The American "can do" spirit has many entrepreneurs thinking the sky's the limit. Trouble is, if the sky's the limit, you'll always feel earthbound.
Knowing when to pronounce yourself successful can be a matter of life and death. Although there are a lot of happy millionaires, there are also a lot of compulsively ambitious souls who are never satisfied, no matter how many houses, cars and boats they have. Someone makes a million with a brilliant investment, and then immediately sets out to make two. Once that person has two, the adrenaline rush is too great to resist, and he or she lays plans to get into the $5 million club, and on it goes. If that's what you think life is all about, read no further.
I had a good buddy who for years got along beautifully by teaching sailing part time, waiting tables and brokering the occasional sale of a boat. He lived simply, enjoyed his friendships with people from many walks of life, and never overvalued material possessions or status symbols. His go-with-the-flow demeanor lit up rooms. And although his pretax income was never more than $36,000, he was a happy camper.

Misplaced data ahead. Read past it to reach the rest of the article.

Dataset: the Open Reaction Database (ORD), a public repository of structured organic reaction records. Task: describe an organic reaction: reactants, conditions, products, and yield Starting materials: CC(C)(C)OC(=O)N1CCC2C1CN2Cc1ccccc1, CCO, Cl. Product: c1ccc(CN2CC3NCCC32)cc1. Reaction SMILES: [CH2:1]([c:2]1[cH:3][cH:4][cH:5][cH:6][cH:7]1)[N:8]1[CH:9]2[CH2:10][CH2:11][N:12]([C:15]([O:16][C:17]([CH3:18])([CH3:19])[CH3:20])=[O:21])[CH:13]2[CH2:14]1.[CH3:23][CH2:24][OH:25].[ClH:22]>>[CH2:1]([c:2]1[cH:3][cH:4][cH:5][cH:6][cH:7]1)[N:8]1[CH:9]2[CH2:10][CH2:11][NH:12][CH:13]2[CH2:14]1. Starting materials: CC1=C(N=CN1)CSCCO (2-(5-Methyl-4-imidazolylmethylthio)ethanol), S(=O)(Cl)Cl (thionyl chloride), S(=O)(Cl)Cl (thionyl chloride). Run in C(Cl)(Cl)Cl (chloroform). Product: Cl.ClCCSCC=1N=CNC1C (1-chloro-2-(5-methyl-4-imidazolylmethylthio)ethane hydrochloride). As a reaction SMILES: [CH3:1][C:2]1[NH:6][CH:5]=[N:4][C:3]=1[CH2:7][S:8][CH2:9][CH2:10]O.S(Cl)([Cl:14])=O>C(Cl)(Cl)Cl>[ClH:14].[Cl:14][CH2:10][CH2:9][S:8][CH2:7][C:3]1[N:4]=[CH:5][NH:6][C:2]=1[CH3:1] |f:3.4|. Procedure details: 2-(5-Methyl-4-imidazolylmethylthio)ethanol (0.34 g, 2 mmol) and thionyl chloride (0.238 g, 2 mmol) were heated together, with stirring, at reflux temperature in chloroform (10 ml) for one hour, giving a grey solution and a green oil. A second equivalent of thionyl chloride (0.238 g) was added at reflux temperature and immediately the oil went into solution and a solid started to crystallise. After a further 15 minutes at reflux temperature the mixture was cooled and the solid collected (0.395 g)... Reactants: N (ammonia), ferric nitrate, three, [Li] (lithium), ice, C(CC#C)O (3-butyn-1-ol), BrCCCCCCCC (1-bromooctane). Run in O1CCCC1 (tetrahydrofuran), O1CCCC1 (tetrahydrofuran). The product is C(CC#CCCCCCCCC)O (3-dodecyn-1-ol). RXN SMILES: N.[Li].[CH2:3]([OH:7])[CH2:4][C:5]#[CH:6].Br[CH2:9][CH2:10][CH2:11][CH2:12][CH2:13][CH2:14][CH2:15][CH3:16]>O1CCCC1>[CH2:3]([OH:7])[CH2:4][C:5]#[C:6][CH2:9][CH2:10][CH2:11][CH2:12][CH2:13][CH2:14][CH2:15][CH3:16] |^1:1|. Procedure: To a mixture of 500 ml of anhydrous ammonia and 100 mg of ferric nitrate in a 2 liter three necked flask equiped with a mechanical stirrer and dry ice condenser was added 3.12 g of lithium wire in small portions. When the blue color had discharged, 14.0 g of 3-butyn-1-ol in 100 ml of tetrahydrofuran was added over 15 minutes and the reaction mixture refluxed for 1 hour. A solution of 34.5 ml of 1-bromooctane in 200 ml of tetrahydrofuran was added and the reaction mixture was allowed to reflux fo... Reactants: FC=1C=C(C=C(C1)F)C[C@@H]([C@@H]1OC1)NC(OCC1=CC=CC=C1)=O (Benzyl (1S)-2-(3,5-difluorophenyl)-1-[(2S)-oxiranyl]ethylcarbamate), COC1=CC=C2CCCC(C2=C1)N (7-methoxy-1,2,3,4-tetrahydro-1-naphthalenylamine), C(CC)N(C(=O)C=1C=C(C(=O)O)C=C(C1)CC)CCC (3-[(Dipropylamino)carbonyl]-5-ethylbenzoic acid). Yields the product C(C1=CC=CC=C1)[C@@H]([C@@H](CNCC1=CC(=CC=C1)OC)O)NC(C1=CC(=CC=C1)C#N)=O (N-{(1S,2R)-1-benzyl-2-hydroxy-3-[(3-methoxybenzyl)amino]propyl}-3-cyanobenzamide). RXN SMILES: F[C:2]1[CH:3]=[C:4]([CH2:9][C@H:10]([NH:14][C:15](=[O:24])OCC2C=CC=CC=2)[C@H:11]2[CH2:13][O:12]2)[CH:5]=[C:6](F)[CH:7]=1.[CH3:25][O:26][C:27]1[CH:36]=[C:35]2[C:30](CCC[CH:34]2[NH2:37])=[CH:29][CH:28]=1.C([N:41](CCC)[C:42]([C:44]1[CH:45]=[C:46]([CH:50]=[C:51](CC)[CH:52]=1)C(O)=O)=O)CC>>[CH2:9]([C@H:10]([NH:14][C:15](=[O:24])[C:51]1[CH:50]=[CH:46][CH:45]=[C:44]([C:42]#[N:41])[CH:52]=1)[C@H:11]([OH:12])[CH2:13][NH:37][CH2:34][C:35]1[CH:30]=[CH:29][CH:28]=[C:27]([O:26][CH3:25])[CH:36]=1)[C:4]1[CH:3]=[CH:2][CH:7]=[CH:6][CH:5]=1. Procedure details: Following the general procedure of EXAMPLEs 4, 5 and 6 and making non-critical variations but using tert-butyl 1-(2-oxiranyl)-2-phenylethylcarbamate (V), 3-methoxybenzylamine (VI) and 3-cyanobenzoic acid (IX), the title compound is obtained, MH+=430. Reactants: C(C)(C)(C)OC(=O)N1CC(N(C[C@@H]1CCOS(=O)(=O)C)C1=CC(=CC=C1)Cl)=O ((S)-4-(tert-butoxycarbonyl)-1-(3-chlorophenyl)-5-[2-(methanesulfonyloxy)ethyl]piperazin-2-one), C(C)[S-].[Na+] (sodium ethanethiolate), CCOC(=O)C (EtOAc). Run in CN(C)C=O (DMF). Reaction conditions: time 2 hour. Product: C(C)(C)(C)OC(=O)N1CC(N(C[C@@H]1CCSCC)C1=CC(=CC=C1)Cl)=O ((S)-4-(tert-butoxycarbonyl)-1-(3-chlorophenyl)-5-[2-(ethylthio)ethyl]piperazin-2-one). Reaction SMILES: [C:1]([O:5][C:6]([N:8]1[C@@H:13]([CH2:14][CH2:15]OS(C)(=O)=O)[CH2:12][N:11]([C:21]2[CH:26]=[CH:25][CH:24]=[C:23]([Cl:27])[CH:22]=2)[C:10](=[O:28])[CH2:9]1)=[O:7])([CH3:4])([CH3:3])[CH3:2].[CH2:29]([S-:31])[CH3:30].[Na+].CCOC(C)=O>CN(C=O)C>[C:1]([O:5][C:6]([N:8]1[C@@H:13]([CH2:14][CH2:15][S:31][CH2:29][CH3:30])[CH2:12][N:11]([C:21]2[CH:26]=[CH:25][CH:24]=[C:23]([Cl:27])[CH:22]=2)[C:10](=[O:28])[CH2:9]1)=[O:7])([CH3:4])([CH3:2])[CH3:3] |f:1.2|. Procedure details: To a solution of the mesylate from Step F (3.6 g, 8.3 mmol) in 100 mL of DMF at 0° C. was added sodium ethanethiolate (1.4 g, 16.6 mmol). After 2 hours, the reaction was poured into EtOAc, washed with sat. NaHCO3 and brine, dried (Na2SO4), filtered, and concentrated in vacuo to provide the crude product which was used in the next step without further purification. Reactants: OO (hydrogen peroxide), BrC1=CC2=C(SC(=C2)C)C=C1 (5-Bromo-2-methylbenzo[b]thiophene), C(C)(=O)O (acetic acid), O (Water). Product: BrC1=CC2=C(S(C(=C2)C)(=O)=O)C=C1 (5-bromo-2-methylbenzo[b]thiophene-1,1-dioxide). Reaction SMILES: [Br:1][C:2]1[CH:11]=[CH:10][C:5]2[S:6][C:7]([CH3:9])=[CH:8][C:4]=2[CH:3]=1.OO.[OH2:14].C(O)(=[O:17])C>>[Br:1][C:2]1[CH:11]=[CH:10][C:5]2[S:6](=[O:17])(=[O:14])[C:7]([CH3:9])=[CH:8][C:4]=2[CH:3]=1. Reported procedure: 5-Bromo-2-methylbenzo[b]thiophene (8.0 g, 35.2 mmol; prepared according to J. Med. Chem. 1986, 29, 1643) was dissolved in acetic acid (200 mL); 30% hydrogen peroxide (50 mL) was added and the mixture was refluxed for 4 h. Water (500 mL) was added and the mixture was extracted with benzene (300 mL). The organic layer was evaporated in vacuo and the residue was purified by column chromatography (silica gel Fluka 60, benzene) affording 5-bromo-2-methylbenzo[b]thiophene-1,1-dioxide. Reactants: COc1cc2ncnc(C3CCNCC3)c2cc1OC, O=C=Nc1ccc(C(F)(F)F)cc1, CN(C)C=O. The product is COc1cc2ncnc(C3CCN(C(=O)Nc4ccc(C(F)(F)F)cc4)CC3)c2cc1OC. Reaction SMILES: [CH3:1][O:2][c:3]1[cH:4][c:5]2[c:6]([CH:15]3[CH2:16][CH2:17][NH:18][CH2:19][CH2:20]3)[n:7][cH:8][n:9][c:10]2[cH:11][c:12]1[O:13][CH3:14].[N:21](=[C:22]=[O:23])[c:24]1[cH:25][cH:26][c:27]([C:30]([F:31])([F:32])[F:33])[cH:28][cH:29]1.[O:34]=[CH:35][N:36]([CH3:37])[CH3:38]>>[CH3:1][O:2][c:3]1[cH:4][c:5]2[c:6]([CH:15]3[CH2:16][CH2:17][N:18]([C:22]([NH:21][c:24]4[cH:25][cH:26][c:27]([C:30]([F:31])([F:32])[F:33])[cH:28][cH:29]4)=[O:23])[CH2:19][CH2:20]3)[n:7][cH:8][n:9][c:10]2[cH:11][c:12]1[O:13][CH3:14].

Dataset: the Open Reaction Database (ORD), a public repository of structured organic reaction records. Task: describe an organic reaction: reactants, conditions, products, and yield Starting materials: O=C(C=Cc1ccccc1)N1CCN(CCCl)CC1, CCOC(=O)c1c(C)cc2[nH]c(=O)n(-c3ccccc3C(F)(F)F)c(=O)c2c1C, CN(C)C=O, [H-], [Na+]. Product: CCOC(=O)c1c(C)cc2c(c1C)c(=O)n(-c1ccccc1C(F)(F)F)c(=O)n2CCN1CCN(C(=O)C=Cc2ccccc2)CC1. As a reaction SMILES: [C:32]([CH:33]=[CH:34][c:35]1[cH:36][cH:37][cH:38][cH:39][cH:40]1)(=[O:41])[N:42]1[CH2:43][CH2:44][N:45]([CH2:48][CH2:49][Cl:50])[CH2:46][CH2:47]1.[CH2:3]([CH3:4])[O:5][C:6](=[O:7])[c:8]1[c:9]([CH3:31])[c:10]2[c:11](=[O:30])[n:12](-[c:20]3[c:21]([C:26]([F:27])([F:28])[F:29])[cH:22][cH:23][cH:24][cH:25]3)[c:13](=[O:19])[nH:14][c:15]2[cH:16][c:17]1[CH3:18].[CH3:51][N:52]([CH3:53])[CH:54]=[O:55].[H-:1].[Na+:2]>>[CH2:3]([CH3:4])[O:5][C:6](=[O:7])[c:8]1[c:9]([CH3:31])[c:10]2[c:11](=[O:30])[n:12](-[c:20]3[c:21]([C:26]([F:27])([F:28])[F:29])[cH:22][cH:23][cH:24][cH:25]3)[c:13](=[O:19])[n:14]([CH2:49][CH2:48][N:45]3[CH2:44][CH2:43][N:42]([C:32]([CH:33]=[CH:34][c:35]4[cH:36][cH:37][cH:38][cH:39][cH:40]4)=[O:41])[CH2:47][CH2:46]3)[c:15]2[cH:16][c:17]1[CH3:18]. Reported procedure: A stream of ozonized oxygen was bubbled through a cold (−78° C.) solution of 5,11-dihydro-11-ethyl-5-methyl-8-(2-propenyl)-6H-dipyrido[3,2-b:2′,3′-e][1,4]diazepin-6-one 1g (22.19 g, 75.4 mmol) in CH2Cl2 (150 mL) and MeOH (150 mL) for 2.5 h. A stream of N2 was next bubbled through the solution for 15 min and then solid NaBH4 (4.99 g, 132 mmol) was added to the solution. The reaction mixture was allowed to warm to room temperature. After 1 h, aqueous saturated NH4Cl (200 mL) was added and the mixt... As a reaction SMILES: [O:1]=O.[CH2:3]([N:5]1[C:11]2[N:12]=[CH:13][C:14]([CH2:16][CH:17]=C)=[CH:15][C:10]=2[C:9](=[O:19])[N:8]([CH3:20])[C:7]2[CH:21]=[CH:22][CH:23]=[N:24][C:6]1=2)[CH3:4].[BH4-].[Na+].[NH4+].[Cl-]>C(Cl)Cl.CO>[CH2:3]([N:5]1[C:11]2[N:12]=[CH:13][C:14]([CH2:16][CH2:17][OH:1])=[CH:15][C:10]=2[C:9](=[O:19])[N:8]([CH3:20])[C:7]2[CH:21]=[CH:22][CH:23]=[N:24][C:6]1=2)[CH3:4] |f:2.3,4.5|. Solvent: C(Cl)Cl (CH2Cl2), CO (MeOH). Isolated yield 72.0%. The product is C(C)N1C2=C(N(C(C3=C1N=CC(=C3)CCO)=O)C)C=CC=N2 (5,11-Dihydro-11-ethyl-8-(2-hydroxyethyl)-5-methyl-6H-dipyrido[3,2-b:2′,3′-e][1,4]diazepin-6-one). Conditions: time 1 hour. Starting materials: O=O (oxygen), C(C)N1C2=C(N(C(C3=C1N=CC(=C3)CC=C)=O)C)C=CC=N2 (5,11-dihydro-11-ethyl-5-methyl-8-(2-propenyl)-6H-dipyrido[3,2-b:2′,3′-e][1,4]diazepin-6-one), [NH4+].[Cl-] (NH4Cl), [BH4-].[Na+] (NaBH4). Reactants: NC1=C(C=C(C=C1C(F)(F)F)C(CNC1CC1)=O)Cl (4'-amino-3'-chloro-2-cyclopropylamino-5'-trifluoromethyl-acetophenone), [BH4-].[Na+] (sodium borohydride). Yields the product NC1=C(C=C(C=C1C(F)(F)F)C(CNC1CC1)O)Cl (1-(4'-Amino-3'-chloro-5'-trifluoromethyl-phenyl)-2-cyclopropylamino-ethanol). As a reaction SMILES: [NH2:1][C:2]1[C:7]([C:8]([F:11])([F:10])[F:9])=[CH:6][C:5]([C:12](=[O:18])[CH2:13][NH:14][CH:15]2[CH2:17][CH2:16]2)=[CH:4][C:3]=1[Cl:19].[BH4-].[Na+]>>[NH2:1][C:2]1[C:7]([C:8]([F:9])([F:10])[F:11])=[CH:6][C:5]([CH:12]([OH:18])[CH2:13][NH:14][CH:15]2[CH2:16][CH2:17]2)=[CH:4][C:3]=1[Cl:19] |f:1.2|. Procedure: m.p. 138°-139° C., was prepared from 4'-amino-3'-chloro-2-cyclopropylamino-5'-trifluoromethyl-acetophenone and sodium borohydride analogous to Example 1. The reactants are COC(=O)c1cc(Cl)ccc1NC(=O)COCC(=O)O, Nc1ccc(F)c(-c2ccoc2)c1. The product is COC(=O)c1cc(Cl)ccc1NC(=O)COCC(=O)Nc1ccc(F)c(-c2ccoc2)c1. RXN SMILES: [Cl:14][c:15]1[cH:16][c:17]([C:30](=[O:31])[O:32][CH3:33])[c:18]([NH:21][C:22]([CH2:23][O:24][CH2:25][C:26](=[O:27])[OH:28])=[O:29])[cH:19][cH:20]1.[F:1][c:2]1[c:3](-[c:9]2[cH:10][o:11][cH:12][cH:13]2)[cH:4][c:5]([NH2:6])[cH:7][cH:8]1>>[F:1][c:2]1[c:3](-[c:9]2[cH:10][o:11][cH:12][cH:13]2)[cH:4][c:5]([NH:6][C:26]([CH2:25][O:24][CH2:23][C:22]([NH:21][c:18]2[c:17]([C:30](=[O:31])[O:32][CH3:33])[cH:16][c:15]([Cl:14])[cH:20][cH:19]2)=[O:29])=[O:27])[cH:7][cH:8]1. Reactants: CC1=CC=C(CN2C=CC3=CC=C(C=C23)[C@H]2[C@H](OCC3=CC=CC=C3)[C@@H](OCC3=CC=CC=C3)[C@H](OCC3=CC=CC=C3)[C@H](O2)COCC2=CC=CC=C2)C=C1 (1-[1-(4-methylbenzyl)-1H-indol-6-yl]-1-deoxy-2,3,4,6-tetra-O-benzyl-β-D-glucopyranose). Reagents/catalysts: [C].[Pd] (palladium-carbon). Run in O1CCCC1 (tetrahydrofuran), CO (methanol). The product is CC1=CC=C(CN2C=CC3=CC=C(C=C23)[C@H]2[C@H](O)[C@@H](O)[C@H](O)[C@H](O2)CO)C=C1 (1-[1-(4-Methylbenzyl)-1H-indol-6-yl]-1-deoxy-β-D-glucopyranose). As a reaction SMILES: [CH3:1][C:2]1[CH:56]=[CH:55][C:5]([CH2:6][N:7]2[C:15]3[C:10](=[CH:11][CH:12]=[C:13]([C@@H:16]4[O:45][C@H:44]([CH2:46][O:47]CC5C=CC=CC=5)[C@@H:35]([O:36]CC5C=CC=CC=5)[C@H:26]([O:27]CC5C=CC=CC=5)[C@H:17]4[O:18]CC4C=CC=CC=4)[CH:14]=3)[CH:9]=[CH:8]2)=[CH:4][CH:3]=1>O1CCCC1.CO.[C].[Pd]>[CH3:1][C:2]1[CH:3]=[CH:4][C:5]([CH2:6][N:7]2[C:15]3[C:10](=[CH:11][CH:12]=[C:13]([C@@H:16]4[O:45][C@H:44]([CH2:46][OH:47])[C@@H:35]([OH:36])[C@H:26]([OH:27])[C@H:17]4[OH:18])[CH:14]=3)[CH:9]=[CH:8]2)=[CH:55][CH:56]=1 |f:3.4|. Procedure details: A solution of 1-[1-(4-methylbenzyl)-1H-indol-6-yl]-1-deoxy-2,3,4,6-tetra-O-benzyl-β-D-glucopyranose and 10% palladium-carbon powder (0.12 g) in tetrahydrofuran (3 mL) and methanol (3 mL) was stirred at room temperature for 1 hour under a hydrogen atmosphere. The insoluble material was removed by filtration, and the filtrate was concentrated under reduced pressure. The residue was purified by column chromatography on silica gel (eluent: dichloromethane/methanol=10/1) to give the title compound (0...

Then one day, he hooked up with a pal who plugged him in to a job selling technology to foreign companies. He commuted and put in long and weird hours, accommodating clients in various time zones and sacrificing what had been a rich social life. The first year, his take was nearly $2 million. He promptly set up his own business, bought a waterfront condo and paid decorators to create the ambiance of a European estate house, complete with ancient family crests (not his) and a grand dining table. A way cool home office, right?
On my first visit to his new "movie set," I popped in without knocking and heard him yelling on the phone. In all the years of what can only be described as our brotherhood, I'd never heard him shout at anyone. I asked what was up. He said, "The morons I bought the table from were supposed to be here two hours ago to pick it up and replace it. I paid $6,500 for it, and the damn thing is scratched!" I looked for the scratch in vain. "It's underneath!" he barked.
In later conversations, I suggested that, at 45, he was now in a position to retire and sail for the rest of his life. He agreed, but put it off for another 10 years. After all, he had more to do, including making much, much more money.
The point of this cautionary tale is this: Whether you're just starting out or starting over as a homebased business owner, figure out your goal now. Decide when you'll be able to breathe deeply and acknowledge your success.
In the meantime, the way to be truly rich is to manage your resources with the long run in mind. Be a boss you really enjoy working for. You'll find yourself doing quite well long before you hit the $5 million club.